This finding was not challenged on appeal. The mother did seek to make a new argument that there would be a grave risk arising from severe economic hardship. The Full Court found that the evidence did not support such a submission, but noted in any event that the economic concerns of the mother had been addressed at trial though the impositions of conditions on the applicant father.
The Full Court upheld the orders framed by the trial judge which were designed to ameliorate the economic effect of the return of the children on the mother as well as achieving a balance between her reasonable demands and the "claims of a father unable to meet them."
The trial judge had noted that the mother needed enough money to live on until she could approach an Israeli court for some urgent relief. He made orders which met that condition, including the provision of airfares and accommodation. If these were not complied with by the applicant father the return order would lapse.
The decision of the Full Court was overturned by the High Court: L.K. v. Director-General Department of Community Services  HCA 9 [INCADAT Reference: HC/E/AU 995]. The High Court ruled that too great an emphasis had been placed on the mother's settled intention and that in the light of all the circumstances the children had lost their habitual residence in Israel.
In Australia a very strict approach was adopted initially with regard to Article 13(1) b), see:
Director-General Department of Families, Youth and Community Care and Hobbs, 24 September 1999, Family Court of Australia (Brisbane) [INCADAT cite: HC/E/AU @294@];
Director General of the Department of Family and Community Services v. Davis (1990) FLC 92-182 [INCADAT cite: HC/E/AU @293@].
However, following the judgment of the High Court in the joint appeals:
D.P. v. Commonwealth Central Authority; J.L.M. v. Director-General, New South Wales Department of Community Services (2001) 206 CLR 401; (2001) FLC 93-081), [INCADAT cite HC/E/AU @346@, @347@], where a literal interpretation of the exception was advocated, greater attention has now been focused on the risk to the child and the post return situation.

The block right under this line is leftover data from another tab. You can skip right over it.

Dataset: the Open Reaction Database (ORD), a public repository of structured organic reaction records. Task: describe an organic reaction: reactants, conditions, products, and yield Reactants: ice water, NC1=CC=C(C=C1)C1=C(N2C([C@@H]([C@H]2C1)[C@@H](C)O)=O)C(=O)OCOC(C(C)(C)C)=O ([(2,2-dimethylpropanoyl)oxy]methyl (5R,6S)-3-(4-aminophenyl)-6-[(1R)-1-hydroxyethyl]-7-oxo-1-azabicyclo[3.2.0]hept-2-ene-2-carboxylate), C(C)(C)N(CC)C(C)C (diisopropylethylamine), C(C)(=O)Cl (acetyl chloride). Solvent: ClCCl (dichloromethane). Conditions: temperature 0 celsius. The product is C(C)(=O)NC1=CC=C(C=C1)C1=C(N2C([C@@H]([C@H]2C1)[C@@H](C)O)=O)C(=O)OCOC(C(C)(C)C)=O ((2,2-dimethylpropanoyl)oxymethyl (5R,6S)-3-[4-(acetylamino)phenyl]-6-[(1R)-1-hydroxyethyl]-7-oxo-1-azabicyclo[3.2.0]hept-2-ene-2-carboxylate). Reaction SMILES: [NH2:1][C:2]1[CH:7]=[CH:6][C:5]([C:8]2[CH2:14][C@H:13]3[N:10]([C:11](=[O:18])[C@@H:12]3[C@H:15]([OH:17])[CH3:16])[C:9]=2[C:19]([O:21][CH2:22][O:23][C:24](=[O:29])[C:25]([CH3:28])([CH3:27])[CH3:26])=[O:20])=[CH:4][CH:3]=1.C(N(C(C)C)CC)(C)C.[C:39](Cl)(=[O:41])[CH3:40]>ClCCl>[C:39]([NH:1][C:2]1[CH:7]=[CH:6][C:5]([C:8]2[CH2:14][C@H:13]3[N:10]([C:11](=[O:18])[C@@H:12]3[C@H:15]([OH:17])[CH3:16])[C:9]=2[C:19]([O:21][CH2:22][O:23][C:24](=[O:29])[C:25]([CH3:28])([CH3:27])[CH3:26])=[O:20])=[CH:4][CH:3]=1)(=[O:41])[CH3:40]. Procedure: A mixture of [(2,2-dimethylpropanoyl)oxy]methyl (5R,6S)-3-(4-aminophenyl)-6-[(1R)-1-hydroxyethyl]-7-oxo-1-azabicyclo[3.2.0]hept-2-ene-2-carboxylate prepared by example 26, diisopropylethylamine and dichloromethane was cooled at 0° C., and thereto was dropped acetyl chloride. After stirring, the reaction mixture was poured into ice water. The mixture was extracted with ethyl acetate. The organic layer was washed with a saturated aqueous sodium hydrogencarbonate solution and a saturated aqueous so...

In the context of a primary carer abducting parent refusing to return to the child's State of habitual residence, see:
Director General, Department of Families v. R.S.P.  FamCA 623, [INCADAT cite HC/E/AU @544@].
With regard to a child facing a grave risk of psychological harm see:
J.M.B. and Ors & Secretary, Attorney-General's Department  FamCA 59, [INCADAT cite HC/E/AU 871].
For recent examples of cases where the grave risk of harm exception was rejected see:
H.Z. v. State Central Authority  FamCA 466, [INCADAT cite HC/E/AU 876];
State Central Authority v. Keenan  FamCA 724, [INCADAT cite HC/E/AU @782@].
Appellate authority initially indicated that the change in emphasis adopted in Australia with regard to Article 13(1) b) would be followed in New Zealand also, see:
El Sayed v. Secretary for Justice,  1 NZLR 349, [INCADAT cite: HC/E/NZ 495].
However, in the more recent decision: K.S. v. L.S.  3 NZLR 837 [INCADAT cite: HC/E/NZ 770] the High Court of New Zealand (Auckland) has affirmed, albeit obiter, that the binding interpretation in New Zealand remained the strict interpretation given by the Court of Appeal in:
Anderson v. Central Authority for New Zealand  2 NZLR 517 (CA), [INCADAT cite: HC/E/NZ 90].
In early Convention case law there was a clear reluctance on the part of appellate courts to find that a child did not have a habitual residence. This was because of the concern that such a conclusion would render the instrument inoperable, see:
United Kingdom - England & Wales
Re F. (A Minor) (Child Abduction)  1 FLR 548 [INCADAT cite: HC/E/UKe 40];
Cooper v. Casey (1995) FLC 92-575 [INCADAT cite: HC/E/AU 104].